The voyage succeeded in finding a new world, but the volunteers are down-hearted because the world to which they have returned seems not to be the same as when they left. The next part of the second verse delivers more strange information which certainly does nothing to decipher what has gone before:
Little darlin' we'll away
But my love this cannot be
Oh so many years have gone
Though I'm older but a year
Your mother's eyes from your eyes cry to me
We're definitely into weird territory here. The volunteers appear at first to have returned in the same year as they left ('thirty-nine'), yet our love-lorn narrator claims that 'many years have gone though I'm older but a year' (meaning he's one year older). Whichever way you look at it, they could not have returned within 12 months, and the narrator has a personal inconsistency, a paradox, to be sure. 'But my love this cannot be' implies some tragedy has befallen them. And then the final line of verse two reveals that his lover is now absent, probably dead.
At this point, the refrain appears again, in the same form as before. It is repeated a final time, with the first three lines the same, and then a variation for the final three lines:
All your letters in the sand
Cannot heal me like your hand
For my life still ahead pity me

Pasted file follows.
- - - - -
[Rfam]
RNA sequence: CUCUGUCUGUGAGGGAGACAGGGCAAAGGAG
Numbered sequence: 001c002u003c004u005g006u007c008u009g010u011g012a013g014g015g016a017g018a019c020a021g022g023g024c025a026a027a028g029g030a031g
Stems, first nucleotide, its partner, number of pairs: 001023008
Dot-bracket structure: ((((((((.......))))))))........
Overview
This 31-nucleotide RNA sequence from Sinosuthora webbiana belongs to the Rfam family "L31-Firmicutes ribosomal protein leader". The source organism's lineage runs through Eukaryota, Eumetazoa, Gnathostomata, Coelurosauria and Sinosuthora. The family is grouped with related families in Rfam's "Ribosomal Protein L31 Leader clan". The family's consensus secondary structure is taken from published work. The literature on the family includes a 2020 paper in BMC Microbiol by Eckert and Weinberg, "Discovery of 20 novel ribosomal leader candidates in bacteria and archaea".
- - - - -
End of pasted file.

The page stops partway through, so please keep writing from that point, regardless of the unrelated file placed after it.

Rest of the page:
It becomes obvious that the lover is dead and gone, and the narrator considers that his life now holds no meaning.
At first glance, the lyrics seem like a straight-forward folk ballad, relating the inherent danger of leaving loved ones when arduous journeys are undertaken in uncertain times. As has been identified, however, there are some timing inconsistencies and a central paradox in the lyrics, which cannot be explained in conventional terms. Most people gloss over this, or put it down to sloppy writing, but bearing in mind that the composer, Brian May, holds a BSc in Physics and Maths and began a PhD in Astronomy1, there is an alternative explanation. The song makes perfect sense when you put it in the context of interstellar travel approaching light speed. To fully understand this proposition a briefing on one of the major quirks of special relativity is required.
One of the stranger outcomes of Albert Einstein's Special Theory of Relativity is the principle of time dilation. Normally we measure speed (a variable quantity) in terms of a fixed distance in a fixed time (eg, 60 kilometres per hour). However, when you move extremely fast the maximum speed (light speed) is fixed2. To illustrate the point that light speed is fixed, imagine that a spaceship travelling very quickly has its headlights on. The light from the headlights moves away from the ship at the same speed as viewed from the ship and as viewed from a stationary point outside the ship. If two independent observers moving in relation to one another observe light travelling at the same speed, distance and time must become variable quantities.